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Understanding Fluoride

Fluoride is a substance that has unique health benefits in low doses, and is found in dental products in the US. Though there are minor side effects that may occur with higher levels of fluoride, we do not use or consume enough fluoride in our daily lives to cause any concern.

In dentistry, it has been shown that low amounts of fluoride help strengthen developing teeth and help prevent tooth decay. Fluoride is especially important in oral care for kids, ensuring that their teeth are resilient to cavities. Today, we’ll explore the benefits of this natural substance.

 

What is fluoride?

Fluoride is a mineral that is found naturally in groundwater and food and is commonly found where there are large granite deposits or volcanic rocks. In humans, fluoride works alongside calcium and phosphate, to re-mineralize the enamel of our teeth, repairing the damage of acids, sugars and bacteria that strip the tooth’s enamel layer of its mineralized protection.

 

Fluoride as a Helper

When fluoride is introduced to children’s teeth, it helps to naturally strengthen and protect them from decay. Fluoride reinforces children’s teeth, especially when used between the ages of 6 months and 16 years. Fluoride has special benefits when used by children under the age of six, incorporating itself into the development of children’s permanent teeth and protecting the teeth from acid-based decay.

Fluoride’s dental benefits extend to the health of a growing skeletal system. The presence of low levels of fluoride in tap water has been linked to a lower rate of broken bones and better bone strength and health. In moderation, fluoride has great benefits to health and skeletal resiliency.

Monitoring Fluoride Intake

Fluoride is a component in toothpaste and mouthwash and is used in protective gels and supplements because it is a proven asset to dental care and oral health. It is also a monitored additive to much American tap water, used in small amounts as a public health service.

According to the Department of Health and Human Services, the optimal fluoride level in drinking water to prevent tooth decay is 0.7 milligrams per liter of water (as opposed to the 0.7 to 1.2 milligrams per liter, recommended in 1962). This recommendation, which came into effect in 2015, was made because there is now more accessibility to fluoride in dental products, such as toothpaste and mouthwash. As a result, a lower level of fluoride is needed in water.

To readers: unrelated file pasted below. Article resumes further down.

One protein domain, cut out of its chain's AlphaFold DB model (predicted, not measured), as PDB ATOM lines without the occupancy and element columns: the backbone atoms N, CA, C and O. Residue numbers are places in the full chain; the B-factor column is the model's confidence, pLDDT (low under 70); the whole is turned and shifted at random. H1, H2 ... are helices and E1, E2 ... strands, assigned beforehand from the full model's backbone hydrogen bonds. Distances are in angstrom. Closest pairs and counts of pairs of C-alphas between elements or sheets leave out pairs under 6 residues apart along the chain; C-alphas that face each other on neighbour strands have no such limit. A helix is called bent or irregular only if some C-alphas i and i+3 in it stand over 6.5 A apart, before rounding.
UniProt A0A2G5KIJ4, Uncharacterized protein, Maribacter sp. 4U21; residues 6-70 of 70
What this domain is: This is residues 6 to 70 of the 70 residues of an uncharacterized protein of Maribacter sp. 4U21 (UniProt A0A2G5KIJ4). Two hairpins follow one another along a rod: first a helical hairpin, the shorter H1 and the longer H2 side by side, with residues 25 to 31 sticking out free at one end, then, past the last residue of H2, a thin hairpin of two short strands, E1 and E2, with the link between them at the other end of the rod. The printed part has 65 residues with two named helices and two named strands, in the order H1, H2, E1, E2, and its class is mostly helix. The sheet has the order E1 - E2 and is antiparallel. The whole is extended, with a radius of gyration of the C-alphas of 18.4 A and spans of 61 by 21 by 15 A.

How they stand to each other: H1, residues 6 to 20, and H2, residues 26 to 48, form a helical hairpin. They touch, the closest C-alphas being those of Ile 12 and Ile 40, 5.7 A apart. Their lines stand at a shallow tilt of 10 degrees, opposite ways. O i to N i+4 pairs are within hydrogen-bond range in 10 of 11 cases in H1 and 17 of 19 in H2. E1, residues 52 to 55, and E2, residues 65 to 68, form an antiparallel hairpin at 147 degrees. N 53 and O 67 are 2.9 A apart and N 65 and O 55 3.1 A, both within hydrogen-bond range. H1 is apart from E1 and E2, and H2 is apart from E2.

This new recommendation of 0.7 milligrams per liter helps prevent the side effects of excessive fluoride. At levels above 1 milligram per liter, the side effect of dental fluorosis – a mild discoloration of the teeth – could develop. However, this is not a major concern for Americans, as fluoride levels are closely monitored.

There is no fluoride in Portland drinking water, making it that much more important to see your dentist for professional fluoride application.

Fluoride Safety

It is safe to use topical fluoridated products at home and as part of daily dental care.  It is important to always use fluoride products according to their guidelines, and to consult with your dentist. Fluoridated products are meant for topical application on the teeth. For fluoridated toothpaste, infants under the age of three should use a “smear” (the size of a grain of rice), and children ages 3-6 should use a pea sized amount.

Fluoride occurs naturally and can be used to improve our health when used in the correct amounts. The strength it gives to growing teeth and maintaining dental health makes it a powerful, safe component of modern dentistry. For more information, contact us at Fox Kids Dentistry & Orthodontics!

Disclaimer

This blog provides general information and discussion about dentistry and other health related topics. The opinions and content expressed on this blog are for general conversational purposes only and should not be interpreted as dental or medical advice pertaining to any particular individual. If the reader or any other person has a dental or medical concern, he or she should consult with an appropriately-licensed dentist, physician or other health care provider.

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